. Stage IVB: Cancer has spread to more than one area or organ that is not near the rectum, such as the liver, lung, ovary, or a distant lymph node.

. Stage IVC: Cancer has spread to the tissue that lines the wall of the abdomen and may have spread to other areas or organs.

Read more about : Chemotherapy

Read more about : Radiation therapy

 

10 common questions about Rectal Cancer Staging

1Where does rectal cancer spread first?
The most common site of metastases for colon or rectal cancer is the liver. Colorectal cancer cells may also spread to the lungs, bones, brain or spinal cord. If you have been treated for colorectal cancer and cancer cells have been found in these areas, it may be a sign that the original colorectal cancer has spread.
2What is stage 3 rectal cancer?
Stage III rectal cancer is divided into stages IIIA, IIIB, and IIIC. ... Cancer has spread through the mucosa of the rectum wall to the submucosa and may have spread to the muscle layer, and has spread to one to three nearby lymph nodes or tissues near the lymph nodes
3Can Stage 3 rectal cancer be cured?
Stage III rectal cancers have spread to nearby lymph nodes but not to other parts of the body. Most people with stage III rectal cancer will be treated with chemotherapy, radiation therapy, and surgery, although the order of these treatments might differ. ... After surgery, chemo is given, usually for about 6 months
4How long do you live with rectal cancer?
Currently, there are around 1 million colorectal cancer survivors in the United States. Overall, the 5-year survival rate tells you what percent of people live at least 5 years after the cancer is found. Percent means how many out of 100. The 5-year survival rate for people with colorectal cancer is 65%.
5Is rectal cancer worse than colon cancer?
Among them, colon cancer patients had better survival than those with rectal cancer, by a margin of 4 months in stage IIB. ... The prognosis of rectal cancer was not worse than that of colon cancer. Local advanced colorectal cancer had a poorer prognosis than local regional lymph node metastasis.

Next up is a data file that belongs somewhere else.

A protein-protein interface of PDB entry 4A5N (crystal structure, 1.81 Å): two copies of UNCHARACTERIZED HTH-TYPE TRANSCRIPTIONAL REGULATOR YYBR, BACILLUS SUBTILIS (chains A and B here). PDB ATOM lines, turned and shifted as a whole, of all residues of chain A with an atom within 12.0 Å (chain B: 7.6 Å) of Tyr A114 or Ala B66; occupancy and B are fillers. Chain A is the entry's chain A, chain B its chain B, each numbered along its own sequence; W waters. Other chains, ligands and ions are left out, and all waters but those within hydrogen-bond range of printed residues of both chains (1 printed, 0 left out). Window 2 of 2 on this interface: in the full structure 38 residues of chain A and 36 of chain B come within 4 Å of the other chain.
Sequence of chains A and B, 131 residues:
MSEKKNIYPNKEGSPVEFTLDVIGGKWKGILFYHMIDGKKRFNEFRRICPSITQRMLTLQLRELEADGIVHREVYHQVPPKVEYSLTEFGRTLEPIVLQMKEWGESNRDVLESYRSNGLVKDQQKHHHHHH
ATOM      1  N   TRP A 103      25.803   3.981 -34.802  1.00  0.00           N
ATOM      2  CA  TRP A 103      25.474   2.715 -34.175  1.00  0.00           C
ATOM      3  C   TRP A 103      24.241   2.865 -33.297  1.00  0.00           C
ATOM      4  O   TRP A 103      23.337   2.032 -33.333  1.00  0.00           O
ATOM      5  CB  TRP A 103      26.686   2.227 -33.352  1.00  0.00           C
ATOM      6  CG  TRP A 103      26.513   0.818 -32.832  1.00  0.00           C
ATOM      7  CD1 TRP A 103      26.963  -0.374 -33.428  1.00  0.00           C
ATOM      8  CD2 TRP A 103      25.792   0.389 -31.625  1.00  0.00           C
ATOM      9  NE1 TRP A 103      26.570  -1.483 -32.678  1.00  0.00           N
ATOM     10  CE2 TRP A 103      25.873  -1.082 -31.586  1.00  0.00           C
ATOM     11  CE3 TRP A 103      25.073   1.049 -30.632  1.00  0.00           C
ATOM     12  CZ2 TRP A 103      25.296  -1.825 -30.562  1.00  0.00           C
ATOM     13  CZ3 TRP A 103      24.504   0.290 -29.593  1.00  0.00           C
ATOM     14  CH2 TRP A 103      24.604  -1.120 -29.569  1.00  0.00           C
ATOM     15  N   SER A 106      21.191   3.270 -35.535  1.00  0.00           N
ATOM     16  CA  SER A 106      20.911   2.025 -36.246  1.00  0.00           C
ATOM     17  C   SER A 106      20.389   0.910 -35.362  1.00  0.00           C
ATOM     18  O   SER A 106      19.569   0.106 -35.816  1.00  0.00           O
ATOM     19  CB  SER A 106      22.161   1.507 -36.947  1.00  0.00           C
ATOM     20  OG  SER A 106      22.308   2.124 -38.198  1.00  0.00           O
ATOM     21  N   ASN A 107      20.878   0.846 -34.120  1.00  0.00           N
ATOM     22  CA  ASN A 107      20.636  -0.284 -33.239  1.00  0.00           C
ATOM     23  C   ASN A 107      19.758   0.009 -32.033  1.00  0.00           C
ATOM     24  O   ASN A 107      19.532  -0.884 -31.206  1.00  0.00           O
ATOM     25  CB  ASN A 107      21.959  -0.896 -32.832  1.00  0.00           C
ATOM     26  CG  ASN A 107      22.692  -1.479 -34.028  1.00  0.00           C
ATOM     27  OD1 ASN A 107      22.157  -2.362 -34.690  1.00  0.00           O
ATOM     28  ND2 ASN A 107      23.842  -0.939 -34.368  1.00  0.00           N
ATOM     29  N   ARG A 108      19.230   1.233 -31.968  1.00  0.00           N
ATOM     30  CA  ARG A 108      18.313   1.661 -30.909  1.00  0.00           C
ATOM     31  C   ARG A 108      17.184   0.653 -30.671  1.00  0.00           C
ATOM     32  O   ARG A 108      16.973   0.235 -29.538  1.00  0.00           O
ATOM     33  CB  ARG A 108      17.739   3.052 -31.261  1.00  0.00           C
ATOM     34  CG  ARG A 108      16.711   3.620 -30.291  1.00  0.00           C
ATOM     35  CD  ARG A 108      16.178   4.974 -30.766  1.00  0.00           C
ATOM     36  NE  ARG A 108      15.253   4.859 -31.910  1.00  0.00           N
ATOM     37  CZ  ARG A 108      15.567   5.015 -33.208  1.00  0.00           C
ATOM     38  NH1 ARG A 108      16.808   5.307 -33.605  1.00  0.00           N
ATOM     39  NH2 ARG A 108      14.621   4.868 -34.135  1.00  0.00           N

6Is rectal cancer painful?
The most common symptoms of rectal cancer are a change in bowel habits, such as constipation or diarrhea, narrow shaped stools, or blood in your stool. You may also have pelvic or lower abdominal pain, unexplained weight loss, or feel tired all the time.
7Can you feel rectal cancer?
A person may feel cramp-like pain in the stomach. The stool may be streaked or mixed with blood. In rectal cancer, the most common symptom is usually bleeding when going to the bathroom. Cancer of the rectum should be considered whenever there is rectal bleeding, even if other causes such as hemorrhoids are present.
8Is rectal cancer slow growing?
Rectal cancer is a slow-growing but dangerous cancer Most colorectal cancers begin as a growth on the inner lining of the colon or rectum. This growth is called a “polyp.” Polyps don't always become cancer
9How does a person get rectal cancer?
Rectal cancer develops usually over years; its actual cause is not known, but risk factors include increasing age (over 50), smoking, family history, high-fat diet, or a history of polyps or colorectal cancer or inflammatory bowel disease.
10Is rectal cancer fatal?
Recurrent Cancer In the early stages, colon cancer is one of the most curable cancers. In the later stages, it is the second most deadly. Colon cancer is the second leading cause of death from cancer in America (lung cancer is the first)